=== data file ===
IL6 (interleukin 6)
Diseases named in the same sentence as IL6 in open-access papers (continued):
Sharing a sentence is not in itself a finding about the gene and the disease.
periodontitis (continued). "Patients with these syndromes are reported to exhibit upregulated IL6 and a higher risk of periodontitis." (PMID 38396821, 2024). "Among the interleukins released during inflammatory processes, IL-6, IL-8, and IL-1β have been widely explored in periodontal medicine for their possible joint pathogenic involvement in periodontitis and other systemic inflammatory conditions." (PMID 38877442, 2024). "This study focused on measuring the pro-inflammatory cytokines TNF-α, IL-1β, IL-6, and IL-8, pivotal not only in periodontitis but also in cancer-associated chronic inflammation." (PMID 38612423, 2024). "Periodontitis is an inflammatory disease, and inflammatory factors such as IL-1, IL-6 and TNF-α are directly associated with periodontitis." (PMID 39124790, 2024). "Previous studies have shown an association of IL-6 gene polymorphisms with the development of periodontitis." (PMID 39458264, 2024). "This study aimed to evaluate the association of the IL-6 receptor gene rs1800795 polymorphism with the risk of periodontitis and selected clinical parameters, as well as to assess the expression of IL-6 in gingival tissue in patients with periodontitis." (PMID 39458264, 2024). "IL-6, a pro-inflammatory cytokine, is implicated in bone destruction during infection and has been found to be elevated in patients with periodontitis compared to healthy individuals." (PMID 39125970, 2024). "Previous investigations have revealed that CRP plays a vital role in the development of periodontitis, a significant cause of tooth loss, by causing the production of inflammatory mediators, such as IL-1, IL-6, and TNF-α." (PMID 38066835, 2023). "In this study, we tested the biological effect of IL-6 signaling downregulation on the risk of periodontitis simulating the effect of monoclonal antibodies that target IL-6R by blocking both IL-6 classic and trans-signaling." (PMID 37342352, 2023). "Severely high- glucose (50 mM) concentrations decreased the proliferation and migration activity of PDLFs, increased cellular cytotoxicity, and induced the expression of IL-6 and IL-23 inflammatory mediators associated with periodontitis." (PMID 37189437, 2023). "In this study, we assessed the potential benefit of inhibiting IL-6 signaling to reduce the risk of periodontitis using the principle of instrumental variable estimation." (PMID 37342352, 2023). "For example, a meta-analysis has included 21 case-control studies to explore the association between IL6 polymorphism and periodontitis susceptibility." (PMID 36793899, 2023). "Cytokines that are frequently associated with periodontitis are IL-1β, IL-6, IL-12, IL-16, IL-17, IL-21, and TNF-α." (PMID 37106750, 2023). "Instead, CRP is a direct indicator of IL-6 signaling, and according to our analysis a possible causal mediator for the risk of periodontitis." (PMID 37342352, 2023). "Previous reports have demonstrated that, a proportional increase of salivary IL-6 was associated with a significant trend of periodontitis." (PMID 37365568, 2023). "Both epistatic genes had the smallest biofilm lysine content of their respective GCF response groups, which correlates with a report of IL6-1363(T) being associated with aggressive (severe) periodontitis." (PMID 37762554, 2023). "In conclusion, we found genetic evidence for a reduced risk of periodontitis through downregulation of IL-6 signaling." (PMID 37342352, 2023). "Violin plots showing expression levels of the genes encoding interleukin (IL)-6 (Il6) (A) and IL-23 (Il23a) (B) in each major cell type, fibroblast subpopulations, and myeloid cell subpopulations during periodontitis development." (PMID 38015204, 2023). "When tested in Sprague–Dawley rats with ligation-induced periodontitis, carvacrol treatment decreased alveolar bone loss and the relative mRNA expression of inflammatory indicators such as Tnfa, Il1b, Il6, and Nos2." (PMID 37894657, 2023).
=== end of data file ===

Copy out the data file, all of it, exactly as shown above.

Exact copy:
IL6 (interleukin 6)
Diseases named in the same sentence as IL6 in open-access papers (continued):
Sharing a sentence is not in itself a finding about the gene and the disease.
periodontitis (continued). "Patients with these syndromes are reported to exhibit upregulated IL6 and a higher risk of periodontitis." (PMID 38396821, 2024). "Among the interleukins released during inflammatory processes, IL-6, IL-8, and IL-1β have been widely explored in periodontal medicine for their possible joint pathogenic involvement in periodontitis and other systemic inflammatory conditions." (PMID 38877442, 2024). "This study focused on measuring the pro-inflammatory cytokines TNF-α, IL-1β, IL-6, and IL-8, pivotal not only in periodontitis but also in cancer-associated chronic inflammation." (PMID 38612423, 2024). "Periodontitis is an inflammatory disease, and inflammatory factors such as IL-1, IL-6 and TNF-α are directly associated with periodontitis." (PMID 39124790, 2024). "Previous studies have shown an association of IL-6 gene polymorphisms with the development of periodontitis." (PMID 39458264, 2024). "This study aimed to evaluate the association of the IL-6 receptor gene rs1800795 polymorphism with the risk of periodontitis and selected clinical parameters, as well as to assess the expression of IL-6 in gingival tissue in patients with periodontitis." (PMID 39458264, 2024). "IL-6, a pro-inflammatory cytokine, is implicated in bone destruction during infection and has been found to be elevated in patients with periodontitis compared to healthy individuals." (PMID 39125970, 2024). "Previous investigations have revealed that CRP plays a vital role in the development of periodontitis, a significant cause of tooth loss, by causing the production of inflammatory mediators, such as IL-1, IL-6, and TNF-α." (PMID 38066835, 2023). "In this study, we tested the biological effect of IL-6 signaling downregulation on the risk of periodontitis simulating the effect of monoclonal antibodies that target IL-6R by blocking both IL-6 classic and trans-signaling." (PMID 37342352, 2023). "Severely high- glucose (50 mM) concentrations decreased the proliferation and migration activity of PDLFs, increased cellular cytotoxicity, and induced the expression of IL-6 and IL-23 inflammatory mediators associated with periodontitis." (PMID 37189437, 2023). "In this study, we assessed the potential benefit of inhibiting IL-6 signaling to reduce the risk of periodontitis using the principle of instrumental variable estimation." (PMID 37342352, 2023). "For example, a meta-analysis has included 21 case-control studies to explore the association between IL6 polymorphism and periodontitis susceptibility." (PMID 36793899, 2023). "Cytokines that are frequently associated with periodontitis are IL-1β, IL-6, IL-12, IL-16, IL-17, IL-21, and TNF-α." (PMID 37106750, 2023). "Instead, CRP is a direct indicator of IL-6 signaling, and according to our analysis a possible causal mediator for the risk of periodontitis." (PMID 37342352, 2023). "Previous reports have demonstrated that, a proportional increase of salivary IL-6 was associated with a significant trend of periodontitis." (PMID 37365568, 2023). "Both epistatic genes had the smallest biofilm lysine content of their respective GCF response groups, which correlates with a report of IL6-1363(T) being associated with aggressive (severe) periodontitis." (PMID 37762554, 2023). "In conclusion, we found genetic evidence for a reduced risk of periodontitis through downregulation of IL-6 signaling." (PMID 37342352, 2023). "Violin plots showing expression levels of the genes encoding interleukin (IL)-6 (Il6) (A) and IL-23 (Il23a) (B) in each major cell type, fibroblast subpopulations, and myeloid cell subpopulations during periodontitis development." (PMID 38015204, 2023). "When tested in Sprague–Dawley rats with ligation-induced periodontitis, carvacrol treatment decreased alveolar bone loss and the relative mRNA expression of inflammatory indicators such as Tnfa, Il1b, Il6, and Nos2." (PMID 37894657, 2023).